Is it my job to discourage PhD students?

I stirred up some trouble over at Code and Culture because I pushed back on Gabriel’s post on the problems faced by adjuncts. Rossman’s breakdown of the contemporary academy’s treatment of adjunct is pretty standard, which is one reason why I stirred the hornet’s nest: Rossman is not one to fall into standard tropes about anything.

The standard story: poor adjuncts, sufferers from the glut of PhDs, eat the crumbs left by the tenure track faculty, while the tenure track faculty live well, teach only highly desired graduate courses, etc. This story you can find almost weekly in the Chronicle of Higher Education, and the Economist runs a story on it every decade. One nonstandard element of Rossman’s breakdown is the (probably) correct assumption that unionizing won’t accomplish much for adjuncts.

I have a somewhat different perspective. Rossman has spent his graduate and post-graduate time at universities that have a tremendous number of hangers-on: Princeton and UCLA. By contrast, I began at Virginia Tech in a challenging location for recruitment, and while we did have PhD students teach, we did not have an army of adjuncts. Nonetheless, we still taught the standard load. It was a bit more work than what I have at USC–I did more course preps—-but it was hardly a life of slavery. It got me thinking: who really benefits from the excess labor pool and who doesn’t?

I strongly suspect–though I have no proof–that universities and taxpayers/tuition payers are the big beneficiaries of adjuncts. At VT, we simply offered somewhat fewer courses to graduate than other programs do, which made us a bit less competitive. So one thing universities get to do is require more credits to graduate if they have adjuncts. And even though parents, students, and taxpayers are footing the bill for this diversity of choice, they would have to pay more if they got this diversity with tenure-track faculty. In return students do get access to a much bigger pool of classes and majors than otherwise. The university benefits (and employees, like faculty, benefit) from the appearance of satisfying customer/voter demands and capturing more consumer surplus through more supply provided by adjuncts–and I suspect this is particularly true in the campus moneymakers of business and engineering.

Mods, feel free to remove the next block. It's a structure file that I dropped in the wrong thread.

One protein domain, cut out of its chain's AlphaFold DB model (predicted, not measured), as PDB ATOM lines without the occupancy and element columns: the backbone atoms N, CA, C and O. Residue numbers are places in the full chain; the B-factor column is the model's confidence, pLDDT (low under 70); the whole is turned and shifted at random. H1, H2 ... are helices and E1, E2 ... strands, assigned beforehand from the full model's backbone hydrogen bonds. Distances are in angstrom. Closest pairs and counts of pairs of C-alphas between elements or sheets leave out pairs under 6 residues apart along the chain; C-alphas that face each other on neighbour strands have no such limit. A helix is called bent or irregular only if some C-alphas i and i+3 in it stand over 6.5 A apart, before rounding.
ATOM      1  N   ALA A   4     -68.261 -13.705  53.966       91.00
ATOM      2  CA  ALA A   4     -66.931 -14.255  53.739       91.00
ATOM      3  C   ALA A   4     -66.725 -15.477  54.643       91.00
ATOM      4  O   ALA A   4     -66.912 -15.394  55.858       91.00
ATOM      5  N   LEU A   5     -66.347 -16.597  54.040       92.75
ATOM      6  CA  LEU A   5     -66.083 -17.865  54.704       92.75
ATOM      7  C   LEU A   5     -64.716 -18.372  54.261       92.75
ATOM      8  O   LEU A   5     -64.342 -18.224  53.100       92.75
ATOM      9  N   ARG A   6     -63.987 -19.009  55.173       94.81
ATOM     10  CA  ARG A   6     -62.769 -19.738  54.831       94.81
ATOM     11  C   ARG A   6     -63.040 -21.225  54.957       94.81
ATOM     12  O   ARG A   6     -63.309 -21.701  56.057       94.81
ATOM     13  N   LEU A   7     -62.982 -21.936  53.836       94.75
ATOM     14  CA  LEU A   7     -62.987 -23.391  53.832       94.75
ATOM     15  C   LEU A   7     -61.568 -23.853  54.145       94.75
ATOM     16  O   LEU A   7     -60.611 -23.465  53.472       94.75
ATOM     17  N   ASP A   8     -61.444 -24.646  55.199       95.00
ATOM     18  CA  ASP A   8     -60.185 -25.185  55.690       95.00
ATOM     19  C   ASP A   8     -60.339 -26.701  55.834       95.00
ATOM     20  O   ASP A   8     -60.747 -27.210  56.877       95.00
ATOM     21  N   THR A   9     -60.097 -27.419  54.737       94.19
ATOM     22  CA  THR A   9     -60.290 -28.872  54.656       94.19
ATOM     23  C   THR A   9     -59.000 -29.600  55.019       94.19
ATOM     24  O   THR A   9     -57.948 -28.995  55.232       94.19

So at VT my senior faculty preferred I teach environmental courses rather than transport courses because we had a critical mass of environmental courses already, and we could respectably claim that speciality. But a credible transport concentration was not going to happen with just me and Tom Sanchez, both of us capable of buying out classes when we felt like it. At USC, we have more faculty and a whole bunch of professional transport people who actually want to teach, so we can credibly offer both transport and environment.

Thus I’m not convinced my life is that much different as a faculty member in an adjunct rich place than it was in an adjunct poor one. And it’s not like faculty at major research universities fifty years ago taught five classes a semester prior to adjuncts becoming common. These tenure-track faculty taught their 2/2, they did their research. Same as now.

If anything, the adjunct labor pool probably depresses tenure track wages and makes tenure track positions more scarce. Why hire a relatively more expensive, less governable t-t faculty member if you have two people who are willing to work for low wages with little long-term risk? Tenure creates its own barriers to entry, but surely the willingness of some to work for little compensation does not help.

So if there are too many PhDs, whose fault is it? The tenure-track faculty who exploit graduate student labor? I find that hard to believe because in my experience with students, even very good ones, are time-consuming. Some are simply not going anywhere: they don’t really understand the job, and they don’t listen to you, or conversely, you are incapable of communicating anything in the way they need to hear it; there are many ways a teacher can fail a student and vice versa. My own advisor, an exceptionally gifted scholar in multiple ways, is truly gifted at working with students of differing intellectual and emotional maturities, approaches, and interests. My colleague, David Sloane, is similarly gifted. But not all of us are so gifted, and I most assuredly am not.

As to my needing graduate students to do my work? My workload is less when I am by myself, working alone: few people that I know (and, more importantly, that I can boss around) handle data as well as I do.

Moreover, it’s very hard to distinguish–really–who among graduate students has the stuff to succeed and who won’t. So while perhaps we should cull back, it’s hard at admissions to suss who is going to be a star and who won’t be. It’s also hard to figure it out at the margin. At the extremes, it’s easy: the people who think the academy is a 9 to 5 job with three months off in the summer–good luck to them. Chances are, they will have more time off than they’d like. Sure, you think you know who has the juice to fight their way through a tough labor market and who doesn’t, but you don’t know. My colleagues are wrong about students all the time, and so am I.

Stars like Rossman and his spouse, one of my incredibly productive colleagues, Nicole Esparza, are easy to place bets on. They are on the end of the distribution of young people easy to see as likely successes–the shiny ones who say and write more brilliant things before breakfast than the rest of us do in a week (or in a lifetime). They possess a winning combination: they have great ideas, motivation, and strong writing voices. But among us ordinary types, work and luck make a difference, and it’s harder to see who should stay and who shouldn’t.